Still, I and a few others very nearly go down the wrong side of the ridge, but somebody "halloo's" us back onto the proper course. Oddly, I feel somewhat refreshed by getting lost. It's been an excuse to walk around a little bit, and relax that relentless mental focus on making forward progress. Now we have a clear goal, and I am jogging again.

We hit an interesting rocky patch, where it seems great rocks slabs are broken into fissures, and rise into odd formations like fairy towers in the desert. I am a little too fagged to appreciate it properly; AS #7 (mile ~33) has become a singular focus in my mind. I am starting to need it bad. Where is it already? Surely we didn't burn that much time wandering around lost (oh yes we did, of course we did) how many more turns...? Ah! There it is! This is supposed to be Dan's son Willie's aid station, but I don't get to see him (he must have been out fixing the trail flags when I went through). I have some fruit, some HEED, fill up my water bottle, and rather reluctantly kick out onto the trail again.

This stretch is awesome. Clear, easy downhill, perfect for light jogging. Or rather, it should be awesome. Somehow I just don't feel enthused about running. I decide to hike for a bit until I feel better.

Leading up to the race, I had a chance to talk to both Joel and Katie about their experiences running Highland Sky, and I'm pretty sure both of them used the word "suffering" to describe certain parts of it. My plan was to avoid suffering if it all possible; I just wanted to finish, not be a hero. During this stretch, I return to that thought. "Well, am I suffering?"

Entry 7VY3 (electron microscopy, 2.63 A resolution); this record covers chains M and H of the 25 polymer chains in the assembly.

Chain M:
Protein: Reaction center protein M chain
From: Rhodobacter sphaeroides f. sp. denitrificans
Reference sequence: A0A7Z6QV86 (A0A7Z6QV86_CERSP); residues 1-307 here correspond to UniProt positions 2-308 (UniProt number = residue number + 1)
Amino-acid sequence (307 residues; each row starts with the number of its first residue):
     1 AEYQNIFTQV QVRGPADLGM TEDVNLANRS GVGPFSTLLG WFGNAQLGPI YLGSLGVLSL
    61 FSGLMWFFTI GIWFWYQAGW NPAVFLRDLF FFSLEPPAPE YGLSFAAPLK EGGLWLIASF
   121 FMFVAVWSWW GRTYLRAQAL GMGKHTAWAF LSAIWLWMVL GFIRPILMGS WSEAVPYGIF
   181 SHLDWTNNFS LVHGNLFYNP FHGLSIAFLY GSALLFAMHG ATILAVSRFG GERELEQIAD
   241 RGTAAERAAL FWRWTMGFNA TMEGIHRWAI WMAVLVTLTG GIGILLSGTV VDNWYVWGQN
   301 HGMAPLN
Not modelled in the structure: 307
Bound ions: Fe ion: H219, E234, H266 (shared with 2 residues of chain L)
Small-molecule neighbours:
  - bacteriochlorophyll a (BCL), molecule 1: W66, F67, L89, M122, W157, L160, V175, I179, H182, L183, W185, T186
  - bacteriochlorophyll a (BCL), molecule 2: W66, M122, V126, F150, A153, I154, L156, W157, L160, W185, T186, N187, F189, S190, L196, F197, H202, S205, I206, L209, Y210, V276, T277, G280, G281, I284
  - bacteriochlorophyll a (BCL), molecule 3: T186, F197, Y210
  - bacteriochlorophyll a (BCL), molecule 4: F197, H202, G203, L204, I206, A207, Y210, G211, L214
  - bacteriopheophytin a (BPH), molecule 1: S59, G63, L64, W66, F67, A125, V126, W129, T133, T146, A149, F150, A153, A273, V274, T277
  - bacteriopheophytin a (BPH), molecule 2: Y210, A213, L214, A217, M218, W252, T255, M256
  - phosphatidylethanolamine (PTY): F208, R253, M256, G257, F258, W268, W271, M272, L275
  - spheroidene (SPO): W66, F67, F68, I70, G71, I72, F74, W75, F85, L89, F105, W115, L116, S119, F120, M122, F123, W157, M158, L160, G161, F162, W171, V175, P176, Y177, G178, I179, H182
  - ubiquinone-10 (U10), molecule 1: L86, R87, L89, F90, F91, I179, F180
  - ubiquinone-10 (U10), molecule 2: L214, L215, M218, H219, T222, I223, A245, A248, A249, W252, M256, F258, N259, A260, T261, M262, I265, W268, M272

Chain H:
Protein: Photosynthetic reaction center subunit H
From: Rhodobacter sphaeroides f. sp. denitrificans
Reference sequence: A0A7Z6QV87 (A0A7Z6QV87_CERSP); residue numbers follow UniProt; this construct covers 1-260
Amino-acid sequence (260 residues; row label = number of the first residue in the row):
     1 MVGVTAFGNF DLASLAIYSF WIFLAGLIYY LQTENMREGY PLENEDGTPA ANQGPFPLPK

My first response is no. I think of many hikes I've done, even since I was a small boy, finishing exhausted but happy. Certainly not suffering. It's all just too beautiful up here to be miserable. But as the descent continues it's a little harder to keep up the pretense. At a certain point I have to admit "suffering" is probably a fair adjective.

I get to the point where the trail turns back upwards, marching straight up a ski hill. I remember that this is where Joel jogged the ascent to catch his opponent in 2008 and ultimately broke him to win. Shit, I think, I bet no one runs this today.

After the hike up the ski trail, a long and tortuous descent follows over a mud-slick trail that has been christened the "Lehman butt-slide". It's fun in its way; I am a little detached from it, just trying to keep making forward progress. Occasionally I am stopping to stretch now, even sitting to do sitting stretches. I know this is a big no-no (sitting down is dangerous; you need to keep making forward progress!), but the temptation is strong, and it seems to be helping, at least briefly.

I've been hiking down through these woods for a while now. Occasionally runners have hauled me in, but not as many as I would have guessed. How bonked is this field, anyway? And furthermore, where is AS #8?

I make it passed a few steel traffic-sign posts staked upwards to serve as bollards, and cross back onto road. OK, now I'm scenting the barn a little. But I'm still walking. Man this is hard. Oh, a tent! It's AS #8! (mile ~37).

I refill my water-bottle and eat some fruit and jelly-beans, but I pass on the salt and the vitamin-I. Everyone's so nice at the aid stations. The lady there assures me that I've got this in the bag and am definitely going to finish. That's nice to hear. No point in dilly-dallying; 4 miles to do and this isn't about to get any easier. I start trudging.